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Duck Hunters reminded of toxic algae in Canterbury lakes

May 2, 2014

Duck Hunters reminded of toxic algae in Lake Ellesmere and Lake Rotorua

Hunters are being reminded to avoid contact with two Canterbury lakes this duck shooting season because of toxic algae (Cyanobacteria).

This year’s duck shooting season officially opens tomorrow, Saturday, May 3.

The Community and Public Health division of Canterbury District Health Board is warning people the toxic algal bloom, for Te Waihora/Lake Ellesmere near Christchurch and Lake Rotorua near Kaikoura, remains in place as duck shooting season approaches.

Dr Ramon Pink, Canterbury Medical Officer of Health, says the lakes are still in bloom with concentrations of blue-green algae (planktonic cyanobacteria) above the levels considered to be safe for recreational activities.

“People should avoid contact with these lakes until the health warnings have been lifted, as there is increased probability of respiratory, irritation and allergy symptoms from exposure to the high density of the cyanobacterial material present,” Dr Pink says.

Algae are particularly harmful to dogs and hunters are recommended not to let their pets come into contact or drink water from the lakes, he says.

“No one should drink the water from the lake at any time. Boiling the water does not remove the toxin.”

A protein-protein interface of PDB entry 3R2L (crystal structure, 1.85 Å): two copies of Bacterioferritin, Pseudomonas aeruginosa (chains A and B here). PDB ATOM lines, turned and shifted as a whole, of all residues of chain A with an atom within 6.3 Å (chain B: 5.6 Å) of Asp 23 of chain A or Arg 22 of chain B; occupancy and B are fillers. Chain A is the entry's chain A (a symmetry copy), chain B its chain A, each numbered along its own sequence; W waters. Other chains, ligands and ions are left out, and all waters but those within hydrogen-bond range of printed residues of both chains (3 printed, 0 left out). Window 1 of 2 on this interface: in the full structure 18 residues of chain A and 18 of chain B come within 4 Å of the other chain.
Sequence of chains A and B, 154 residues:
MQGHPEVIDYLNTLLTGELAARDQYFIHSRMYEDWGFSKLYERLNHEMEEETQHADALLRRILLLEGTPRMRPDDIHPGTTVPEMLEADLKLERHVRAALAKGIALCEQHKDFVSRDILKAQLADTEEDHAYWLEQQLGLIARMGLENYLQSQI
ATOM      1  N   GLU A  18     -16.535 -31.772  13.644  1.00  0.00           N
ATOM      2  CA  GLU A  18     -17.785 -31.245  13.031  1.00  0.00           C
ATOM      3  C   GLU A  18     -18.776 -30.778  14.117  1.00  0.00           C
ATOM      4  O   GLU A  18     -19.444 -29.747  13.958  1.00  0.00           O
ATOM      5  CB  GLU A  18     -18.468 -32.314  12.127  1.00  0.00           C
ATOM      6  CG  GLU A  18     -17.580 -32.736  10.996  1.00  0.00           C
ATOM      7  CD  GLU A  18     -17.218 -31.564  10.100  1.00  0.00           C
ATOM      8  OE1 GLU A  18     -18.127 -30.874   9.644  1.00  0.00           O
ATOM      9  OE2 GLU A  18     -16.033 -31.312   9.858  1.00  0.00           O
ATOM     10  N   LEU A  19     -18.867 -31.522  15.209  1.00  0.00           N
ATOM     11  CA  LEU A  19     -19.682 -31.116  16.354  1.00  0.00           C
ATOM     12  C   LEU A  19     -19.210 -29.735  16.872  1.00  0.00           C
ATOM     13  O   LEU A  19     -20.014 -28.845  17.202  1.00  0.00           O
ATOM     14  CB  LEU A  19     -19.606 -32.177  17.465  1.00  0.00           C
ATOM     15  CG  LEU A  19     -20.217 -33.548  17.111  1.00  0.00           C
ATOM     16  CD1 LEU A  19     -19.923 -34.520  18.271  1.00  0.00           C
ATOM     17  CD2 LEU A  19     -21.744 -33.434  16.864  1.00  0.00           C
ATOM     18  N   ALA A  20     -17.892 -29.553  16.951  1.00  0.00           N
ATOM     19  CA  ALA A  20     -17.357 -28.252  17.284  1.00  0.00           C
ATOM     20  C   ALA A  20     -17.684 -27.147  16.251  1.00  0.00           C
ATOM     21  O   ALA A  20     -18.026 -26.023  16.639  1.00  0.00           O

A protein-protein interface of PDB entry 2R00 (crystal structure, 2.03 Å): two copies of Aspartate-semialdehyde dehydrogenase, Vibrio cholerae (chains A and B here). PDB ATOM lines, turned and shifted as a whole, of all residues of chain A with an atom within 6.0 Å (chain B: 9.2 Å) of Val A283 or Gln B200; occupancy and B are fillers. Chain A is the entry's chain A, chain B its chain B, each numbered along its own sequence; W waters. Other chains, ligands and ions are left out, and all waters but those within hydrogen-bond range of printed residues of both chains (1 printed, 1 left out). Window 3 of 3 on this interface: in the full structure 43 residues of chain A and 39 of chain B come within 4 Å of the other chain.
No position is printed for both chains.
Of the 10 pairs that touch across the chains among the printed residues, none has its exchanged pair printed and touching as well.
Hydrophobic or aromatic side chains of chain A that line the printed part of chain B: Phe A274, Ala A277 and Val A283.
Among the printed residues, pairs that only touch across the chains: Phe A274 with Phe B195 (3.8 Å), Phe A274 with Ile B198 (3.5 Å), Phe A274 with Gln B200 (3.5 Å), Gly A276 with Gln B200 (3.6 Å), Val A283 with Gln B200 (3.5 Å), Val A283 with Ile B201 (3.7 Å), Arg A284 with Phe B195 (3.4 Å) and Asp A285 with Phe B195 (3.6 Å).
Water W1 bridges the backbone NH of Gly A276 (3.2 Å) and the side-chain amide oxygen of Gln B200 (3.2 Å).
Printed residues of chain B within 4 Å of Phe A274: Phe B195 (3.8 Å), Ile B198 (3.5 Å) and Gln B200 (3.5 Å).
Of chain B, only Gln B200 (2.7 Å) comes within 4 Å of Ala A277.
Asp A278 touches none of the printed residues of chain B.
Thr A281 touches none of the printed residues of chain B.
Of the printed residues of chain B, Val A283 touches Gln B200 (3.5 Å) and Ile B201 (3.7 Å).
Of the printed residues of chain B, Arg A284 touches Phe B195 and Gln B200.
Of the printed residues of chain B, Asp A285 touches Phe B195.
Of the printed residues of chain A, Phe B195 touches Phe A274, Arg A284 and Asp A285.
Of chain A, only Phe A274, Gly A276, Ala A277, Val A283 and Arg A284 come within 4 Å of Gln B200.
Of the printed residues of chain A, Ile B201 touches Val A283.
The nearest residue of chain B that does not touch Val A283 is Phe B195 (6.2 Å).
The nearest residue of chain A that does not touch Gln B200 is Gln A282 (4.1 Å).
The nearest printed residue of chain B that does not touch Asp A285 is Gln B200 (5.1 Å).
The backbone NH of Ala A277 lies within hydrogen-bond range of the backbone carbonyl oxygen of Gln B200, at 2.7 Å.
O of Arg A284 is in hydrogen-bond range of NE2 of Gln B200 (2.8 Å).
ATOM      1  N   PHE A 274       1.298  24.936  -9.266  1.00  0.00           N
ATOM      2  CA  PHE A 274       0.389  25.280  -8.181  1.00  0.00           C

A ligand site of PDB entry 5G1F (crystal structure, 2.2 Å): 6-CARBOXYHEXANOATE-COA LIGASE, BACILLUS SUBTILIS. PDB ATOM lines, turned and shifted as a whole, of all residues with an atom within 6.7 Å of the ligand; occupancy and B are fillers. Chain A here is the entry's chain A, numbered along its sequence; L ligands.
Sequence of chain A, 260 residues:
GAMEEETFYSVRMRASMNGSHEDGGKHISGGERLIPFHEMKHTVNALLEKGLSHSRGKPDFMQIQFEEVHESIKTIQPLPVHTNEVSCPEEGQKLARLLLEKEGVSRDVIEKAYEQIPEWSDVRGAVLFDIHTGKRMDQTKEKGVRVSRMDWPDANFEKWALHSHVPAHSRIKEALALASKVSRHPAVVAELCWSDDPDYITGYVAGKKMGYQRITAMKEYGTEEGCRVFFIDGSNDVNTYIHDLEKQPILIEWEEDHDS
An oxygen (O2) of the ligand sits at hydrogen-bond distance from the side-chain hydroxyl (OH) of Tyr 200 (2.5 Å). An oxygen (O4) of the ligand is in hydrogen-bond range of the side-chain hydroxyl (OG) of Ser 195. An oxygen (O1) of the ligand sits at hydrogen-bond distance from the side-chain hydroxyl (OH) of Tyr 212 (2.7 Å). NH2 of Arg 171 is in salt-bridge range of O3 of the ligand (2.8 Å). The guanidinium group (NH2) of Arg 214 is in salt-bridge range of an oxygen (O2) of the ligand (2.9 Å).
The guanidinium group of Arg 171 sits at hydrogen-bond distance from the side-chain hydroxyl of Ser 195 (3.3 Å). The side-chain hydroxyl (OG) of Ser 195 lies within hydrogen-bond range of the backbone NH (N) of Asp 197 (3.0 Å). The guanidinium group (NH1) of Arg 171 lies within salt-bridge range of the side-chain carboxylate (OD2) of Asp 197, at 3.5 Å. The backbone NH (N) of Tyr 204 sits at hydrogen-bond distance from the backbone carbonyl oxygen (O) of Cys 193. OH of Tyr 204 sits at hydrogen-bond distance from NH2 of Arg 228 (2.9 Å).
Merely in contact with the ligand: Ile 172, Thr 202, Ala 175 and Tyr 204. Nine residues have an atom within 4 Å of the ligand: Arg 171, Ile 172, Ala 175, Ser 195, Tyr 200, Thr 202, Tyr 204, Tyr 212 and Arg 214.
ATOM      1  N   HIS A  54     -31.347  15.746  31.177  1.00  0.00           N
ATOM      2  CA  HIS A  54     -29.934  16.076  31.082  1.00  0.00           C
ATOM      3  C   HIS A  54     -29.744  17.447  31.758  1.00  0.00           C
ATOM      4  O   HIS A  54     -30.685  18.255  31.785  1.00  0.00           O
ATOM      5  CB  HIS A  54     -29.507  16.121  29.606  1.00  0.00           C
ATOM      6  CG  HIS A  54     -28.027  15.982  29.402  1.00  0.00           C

Dr Pink says hunters should also wash their hands thoroughly if they come into contact with the lake water or when handling ducks from the lake.

“Ducks from the lake are fine to cook and eat if their gut has been removed.”

Environment Canterbury continues to monitor the lake and will inform Community and Public Health when it no longer contains algae concentrations harmful to public health.

Facts about cyanobacteria:
• The algae occur naturally but can increase rapidly during warmer months
• If the water is cloudy, discoloured, or has small globules suspended in it, avoid all contact
• Not all cyanobacterial blooms are visible and toxins can persist after the blooms disappear
• Cyanobacterial concentrations can change quickly with changing environmental conditions (e.g. wind). If a health warning is in place avoid contact with the water.

For further information visit

Or contact Community and Public Health on (03) 364 1777.


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